In this special guest blog post, Kim Sherwood writes about the Hungarian poet Miklós Radnóti
When I turn onto Radnóti Miklós utca, I am not expecting it. I did not know the poet Miklós Radnóti, who died in a mass grave in 1944, had been given a street name in Budapest. I stand under this act of remembrance with the shrill delight of children ringing from a nearby playground, and cry.
I hadn’t expected Miklós Radnóti in my novel, Testament, either. Testament is about the impact of the Holocaust on three generations of a family, and stretches from 1944 in Hungary to the present day. The novel explores identity, memory, and the role of art in survival.
I had been drawn to write about the Hungarian forced labour service, a system unique to Hungary, in which Jews, Communists and others worked in slave labour units attached to the German and Hungarian military and paramilitary across Europe, clearing minefields with their bare hands, digging trenches, laying railroad. My great-grandfather and my grandmother’s uncle both suffered forced labour service, and my grandmother’s uncle was murdered and left in an anonymous grave much like Radnóti.
Writing about the Bor mines in Serbia, I came across this small addition in Randolph L. Braham’s The Hungarian Labour Service System 1939-1945:
Among the slain Jewish servicemen who were withdrawn from Bor was Miklós Radnóti, the noted Hungarian poet and literary translator. He was killed by an SS-man sometime between November 6 and 10, 1944, and was buried in a mass grave at Abda, near Győr. When his body was exhumed after the war, the last poems he wrote before his death were found neatly tucked away in his raincoat.
The poet George Szirtes leant me his copy of Radnóti’s collected works. I was struck by a poem Radnóti wrote before his first forced labour service:
I lived, but as for living I was shiftless in my life,
knew always I’d be buried here when all was done,
that year layers itself upon year, clod on clod, stone on stone,
that in the chill and wormy dark the body swells,
and cold, too, lies the fathom-deep and naked bone.
That up there scurrying time is ransacking my poems,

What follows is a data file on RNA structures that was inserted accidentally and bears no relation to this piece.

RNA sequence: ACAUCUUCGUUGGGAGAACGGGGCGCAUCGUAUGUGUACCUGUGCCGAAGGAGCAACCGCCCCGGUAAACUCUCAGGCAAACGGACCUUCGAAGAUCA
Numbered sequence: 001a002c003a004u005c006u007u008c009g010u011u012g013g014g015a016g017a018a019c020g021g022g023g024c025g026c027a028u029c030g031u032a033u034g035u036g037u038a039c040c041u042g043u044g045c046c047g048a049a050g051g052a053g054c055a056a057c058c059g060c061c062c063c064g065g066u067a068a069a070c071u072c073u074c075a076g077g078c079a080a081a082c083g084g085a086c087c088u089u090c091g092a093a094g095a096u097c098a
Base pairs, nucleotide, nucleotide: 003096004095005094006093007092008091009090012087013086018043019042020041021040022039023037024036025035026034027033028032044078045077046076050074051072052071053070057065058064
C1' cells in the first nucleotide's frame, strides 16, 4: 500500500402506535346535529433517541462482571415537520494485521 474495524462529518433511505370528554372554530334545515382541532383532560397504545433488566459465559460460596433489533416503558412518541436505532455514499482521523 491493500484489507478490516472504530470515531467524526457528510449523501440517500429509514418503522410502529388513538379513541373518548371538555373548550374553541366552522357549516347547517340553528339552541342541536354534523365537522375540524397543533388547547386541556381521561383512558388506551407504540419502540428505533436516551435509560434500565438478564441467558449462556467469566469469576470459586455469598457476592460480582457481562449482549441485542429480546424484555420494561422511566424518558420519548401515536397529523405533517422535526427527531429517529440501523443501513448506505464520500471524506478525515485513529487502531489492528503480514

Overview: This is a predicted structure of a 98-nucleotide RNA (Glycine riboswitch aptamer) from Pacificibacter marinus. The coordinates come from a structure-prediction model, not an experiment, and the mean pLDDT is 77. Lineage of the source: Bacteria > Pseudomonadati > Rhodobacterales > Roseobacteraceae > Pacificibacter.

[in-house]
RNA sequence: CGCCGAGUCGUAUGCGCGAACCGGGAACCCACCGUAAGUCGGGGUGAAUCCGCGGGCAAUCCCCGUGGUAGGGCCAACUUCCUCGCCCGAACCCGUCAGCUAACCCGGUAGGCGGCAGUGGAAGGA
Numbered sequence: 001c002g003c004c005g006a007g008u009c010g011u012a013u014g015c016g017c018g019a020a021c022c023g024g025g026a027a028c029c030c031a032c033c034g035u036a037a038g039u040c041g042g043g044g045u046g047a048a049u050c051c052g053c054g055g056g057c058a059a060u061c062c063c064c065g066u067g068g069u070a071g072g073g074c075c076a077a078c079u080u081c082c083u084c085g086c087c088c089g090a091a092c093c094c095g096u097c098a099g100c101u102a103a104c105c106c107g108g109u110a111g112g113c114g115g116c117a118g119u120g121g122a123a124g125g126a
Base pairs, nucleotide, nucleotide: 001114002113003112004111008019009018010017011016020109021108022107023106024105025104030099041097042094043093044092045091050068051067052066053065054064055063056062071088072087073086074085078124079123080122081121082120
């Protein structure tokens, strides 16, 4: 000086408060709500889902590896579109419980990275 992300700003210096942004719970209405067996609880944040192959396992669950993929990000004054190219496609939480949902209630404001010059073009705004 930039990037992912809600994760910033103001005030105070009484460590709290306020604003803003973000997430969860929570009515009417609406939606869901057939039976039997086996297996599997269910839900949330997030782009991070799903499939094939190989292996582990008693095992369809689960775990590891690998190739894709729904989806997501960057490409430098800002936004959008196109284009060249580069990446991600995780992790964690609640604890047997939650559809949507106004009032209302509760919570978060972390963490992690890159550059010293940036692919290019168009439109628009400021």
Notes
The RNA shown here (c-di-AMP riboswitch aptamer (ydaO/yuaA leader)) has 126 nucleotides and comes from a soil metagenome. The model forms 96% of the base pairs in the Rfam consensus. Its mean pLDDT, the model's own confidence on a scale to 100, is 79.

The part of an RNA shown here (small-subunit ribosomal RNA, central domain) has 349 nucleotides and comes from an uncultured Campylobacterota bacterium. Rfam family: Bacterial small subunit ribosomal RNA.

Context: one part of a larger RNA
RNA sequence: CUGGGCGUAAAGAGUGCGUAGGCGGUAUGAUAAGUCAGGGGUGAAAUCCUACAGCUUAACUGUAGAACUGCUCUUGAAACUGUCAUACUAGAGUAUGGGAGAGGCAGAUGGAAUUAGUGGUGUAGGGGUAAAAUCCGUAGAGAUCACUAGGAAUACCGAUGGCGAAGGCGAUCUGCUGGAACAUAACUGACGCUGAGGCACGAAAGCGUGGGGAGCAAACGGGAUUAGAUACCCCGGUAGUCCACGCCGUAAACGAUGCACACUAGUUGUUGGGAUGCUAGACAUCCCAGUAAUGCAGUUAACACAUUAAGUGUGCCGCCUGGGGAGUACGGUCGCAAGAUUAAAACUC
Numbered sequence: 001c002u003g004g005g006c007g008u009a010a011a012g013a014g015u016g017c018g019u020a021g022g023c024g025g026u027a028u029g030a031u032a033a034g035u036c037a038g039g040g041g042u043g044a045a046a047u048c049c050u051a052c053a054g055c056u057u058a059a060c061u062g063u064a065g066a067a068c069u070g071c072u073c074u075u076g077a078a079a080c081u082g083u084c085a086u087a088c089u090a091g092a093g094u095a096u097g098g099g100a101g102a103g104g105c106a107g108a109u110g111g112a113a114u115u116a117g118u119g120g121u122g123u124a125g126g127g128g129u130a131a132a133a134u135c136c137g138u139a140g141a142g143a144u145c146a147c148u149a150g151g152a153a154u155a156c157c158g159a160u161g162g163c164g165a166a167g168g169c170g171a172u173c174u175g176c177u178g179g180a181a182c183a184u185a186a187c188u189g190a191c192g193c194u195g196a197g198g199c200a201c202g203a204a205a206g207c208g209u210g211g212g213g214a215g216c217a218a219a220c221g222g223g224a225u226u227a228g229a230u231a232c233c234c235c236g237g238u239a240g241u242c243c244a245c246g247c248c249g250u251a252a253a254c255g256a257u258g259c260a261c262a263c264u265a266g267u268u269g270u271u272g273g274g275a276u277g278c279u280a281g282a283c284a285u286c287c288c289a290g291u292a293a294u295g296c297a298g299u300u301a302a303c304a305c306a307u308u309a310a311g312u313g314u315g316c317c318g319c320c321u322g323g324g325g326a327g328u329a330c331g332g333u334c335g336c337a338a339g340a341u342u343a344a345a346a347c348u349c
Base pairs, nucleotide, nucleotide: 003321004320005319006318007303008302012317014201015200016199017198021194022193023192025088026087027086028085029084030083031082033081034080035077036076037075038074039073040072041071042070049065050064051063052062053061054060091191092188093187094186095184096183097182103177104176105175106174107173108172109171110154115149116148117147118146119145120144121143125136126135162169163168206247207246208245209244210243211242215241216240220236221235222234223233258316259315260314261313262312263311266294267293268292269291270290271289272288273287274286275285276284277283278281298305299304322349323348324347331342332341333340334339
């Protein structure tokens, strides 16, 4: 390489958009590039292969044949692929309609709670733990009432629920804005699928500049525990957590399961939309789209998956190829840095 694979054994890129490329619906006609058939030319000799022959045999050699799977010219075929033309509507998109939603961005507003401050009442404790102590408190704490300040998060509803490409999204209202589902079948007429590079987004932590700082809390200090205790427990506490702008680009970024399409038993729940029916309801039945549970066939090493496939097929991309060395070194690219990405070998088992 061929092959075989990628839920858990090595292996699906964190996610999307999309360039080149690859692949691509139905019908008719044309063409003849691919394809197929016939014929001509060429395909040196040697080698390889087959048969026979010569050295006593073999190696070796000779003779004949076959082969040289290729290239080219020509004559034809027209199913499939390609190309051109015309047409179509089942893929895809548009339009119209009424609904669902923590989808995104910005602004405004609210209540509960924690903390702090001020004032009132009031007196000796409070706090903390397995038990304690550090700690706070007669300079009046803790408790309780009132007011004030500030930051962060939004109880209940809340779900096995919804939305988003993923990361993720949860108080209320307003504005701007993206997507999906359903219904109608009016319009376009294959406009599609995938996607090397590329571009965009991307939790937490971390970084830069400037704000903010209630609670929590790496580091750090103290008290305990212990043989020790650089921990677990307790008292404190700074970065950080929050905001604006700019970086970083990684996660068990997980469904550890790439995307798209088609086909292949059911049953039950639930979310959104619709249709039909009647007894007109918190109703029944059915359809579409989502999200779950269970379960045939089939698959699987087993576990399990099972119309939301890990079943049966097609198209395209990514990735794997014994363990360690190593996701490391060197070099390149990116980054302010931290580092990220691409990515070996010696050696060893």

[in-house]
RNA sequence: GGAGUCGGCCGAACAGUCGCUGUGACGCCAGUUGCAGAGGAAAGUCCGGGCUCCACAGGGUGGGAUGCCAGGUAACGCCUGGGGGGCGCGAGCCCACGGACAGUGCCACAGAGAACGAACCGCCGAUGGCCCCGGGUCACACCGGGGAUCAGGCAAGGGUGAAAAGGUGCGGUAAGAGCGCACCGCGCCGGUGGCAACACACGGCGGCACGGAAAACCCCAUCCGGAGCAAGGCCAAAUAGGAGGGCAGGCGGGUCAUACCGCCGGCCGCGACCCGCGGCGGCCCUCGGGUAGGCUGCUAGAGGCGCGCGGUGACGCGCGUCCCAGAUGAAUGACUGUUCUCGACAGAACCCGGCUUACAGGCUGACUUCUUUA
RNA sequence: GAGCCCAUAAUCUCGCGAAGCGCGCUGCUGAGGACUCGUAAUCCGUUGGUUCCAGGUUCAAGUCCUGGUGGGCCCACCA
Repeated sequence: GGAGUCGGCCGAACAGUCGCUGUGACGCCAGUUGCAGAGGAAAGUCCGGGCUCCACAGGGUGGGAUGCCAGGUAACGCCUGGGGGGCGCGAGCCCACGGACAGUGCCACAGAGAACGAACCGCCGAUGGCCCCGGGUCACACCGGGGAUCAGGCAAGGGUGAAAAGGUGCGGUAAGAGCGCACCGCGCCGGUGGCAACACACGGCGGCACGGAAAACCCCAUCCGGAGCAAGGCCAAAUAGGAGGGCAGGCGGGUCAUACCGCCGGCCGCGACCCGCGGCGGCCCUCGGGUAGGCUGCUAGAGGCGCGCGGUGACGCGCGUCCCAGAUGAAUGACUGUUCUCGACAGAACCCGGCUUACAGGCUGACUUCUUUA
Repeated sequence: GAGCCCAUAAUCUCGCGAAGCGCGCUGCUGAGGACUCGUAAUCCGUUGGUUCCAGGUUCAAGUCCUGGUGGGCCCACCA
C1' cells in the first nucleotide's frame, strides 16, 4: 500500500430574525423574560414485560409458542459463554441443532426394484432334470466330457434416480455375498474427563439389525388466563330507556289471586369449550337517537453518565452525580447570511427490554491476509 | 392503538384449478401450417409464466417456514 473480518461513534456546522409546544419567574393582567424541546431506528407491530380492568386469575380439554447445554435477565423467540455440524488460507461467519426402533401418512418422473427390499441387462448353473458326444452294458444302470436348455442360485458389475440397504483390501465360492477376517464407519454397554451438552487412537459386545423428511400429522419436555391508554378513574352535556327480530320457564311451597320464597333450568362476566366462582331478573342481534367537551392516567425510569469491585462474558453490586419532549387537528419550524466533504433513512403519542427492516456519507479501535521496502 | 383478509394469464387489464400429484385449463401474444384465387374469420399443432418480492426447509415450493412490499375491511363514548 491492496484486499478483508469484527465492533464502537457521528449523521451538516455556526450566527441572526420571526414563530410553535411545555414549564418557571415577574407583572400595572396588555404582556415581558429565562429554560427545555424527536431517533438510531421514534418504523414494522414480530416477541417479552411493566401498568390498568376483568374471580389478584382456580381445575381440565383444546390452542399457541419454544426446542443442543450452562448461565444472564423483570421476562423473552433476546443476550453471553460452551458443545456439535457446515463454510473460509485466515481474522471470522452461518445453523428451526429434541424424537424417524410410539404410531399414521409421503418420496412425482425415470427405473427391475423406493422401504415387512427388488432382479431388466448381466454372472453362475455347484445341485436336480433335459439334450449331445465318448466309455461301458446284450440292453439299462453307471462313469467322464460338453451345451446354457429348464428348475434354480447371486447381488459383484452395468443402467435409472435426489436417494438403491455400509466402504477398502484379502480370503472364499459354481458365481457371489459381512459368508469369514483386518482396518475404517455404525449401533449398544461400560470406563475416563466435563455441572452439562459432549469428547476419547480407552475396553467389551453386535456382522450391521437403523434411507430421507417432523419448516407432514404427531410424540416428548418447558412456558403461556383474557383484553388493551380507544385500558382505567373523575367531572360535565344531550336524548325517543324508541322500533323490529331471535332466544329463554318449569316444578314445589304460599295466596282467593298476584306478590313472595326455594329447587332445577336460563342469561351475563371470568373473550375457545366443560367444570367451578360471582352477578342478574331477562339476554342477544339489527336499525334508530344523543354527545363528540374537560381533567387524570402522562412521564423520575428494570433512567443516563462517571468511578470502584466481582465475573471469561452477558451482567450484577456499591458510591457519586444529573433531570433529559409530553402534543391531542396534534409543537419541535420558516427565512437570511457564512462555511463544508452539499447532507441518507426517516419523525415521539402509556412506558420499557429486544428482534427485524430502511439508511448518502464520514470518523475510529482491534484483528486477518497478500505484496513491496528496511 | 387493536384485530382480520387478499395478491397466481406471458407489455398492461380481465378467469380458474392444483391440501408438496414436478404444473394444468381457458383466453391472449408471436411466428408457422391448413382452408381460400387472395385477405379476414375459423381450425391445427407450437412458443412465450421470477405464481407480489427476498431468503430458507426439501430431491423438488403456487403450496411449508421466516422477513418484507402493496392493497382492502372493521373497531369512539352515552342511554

that down, down, down, my mortal heaviness must drive;
all this I knew. But tell me – did the work survive?
It did, and I became determined to write about Radnóti in my novel, not only because I want my writing to be as authentic as possible to the historical record, but also because those words haunted me. But tell me – did the work survive?
Radnóti was born in Budapest in 1909, and faced anti-Semitism all of his life. The Numerus Clausus Act of 1920, the first anti-Semitic law in Europe in the twentieth century, called for Jewish students in universities to be reduced to 6%. Radnóti had to leave Budapest and study in Szeged, where he earnt a Ph.D in French and Hungarian literature. Szeged was consumed by violence as the country swung to the far-right, and Radnóti joined the Art Forum of Szeged Youth, a left-wing group that identified with Sándor Petöfi (1823-1849), known as the ‘poet-revolutionist’. Radnóti started to publish, and despite facing unemployment as the country’s prejudices worsened, became a contributor to Nyugat, the most significant literary journal in Hungary.
From 1940-1944, Radnóti was called up for labour service three times. He was beaten, tortured, worked to exhaustion. The fear of death that always followed Radnóti, his twin brother and mother dying in childbirth, only hastened now, as he left Bor on a forced march – and yet he kept writing, squeezing poems into a notebook smuggled to him by a local Serbian, and then onto the back of a label for cod liver oil found in a yard. These would be found in his jacket pocket.
In ‘The Fourth Ecologue’, a voice exhorts him: ‘write, though all is broken, on the sky.’ He did. Radnóti’s poems describe his last days, his love for his wife, the forced march as the SS and Hungarian officers shoot and torture thousands, as ‘I fell beside him and his corpse turned over, tight already as a snapping string,’ and he whispers to himself: ‘that’s how you’ll end too’.
It is hard to find words for writing in the face of that. Persistence, bravery, certainly. A vision of art that survives, certainly. But also an unwavering fidelity to his self, to his identity as a poet. He will not be stopped. He wrote to the last.
Looking up at his street sign, I told him I would do my best to honour that fidelity.
NB: All of the poems quoted here are translated by Zuzsanna Ozsváth and Frederick Turner.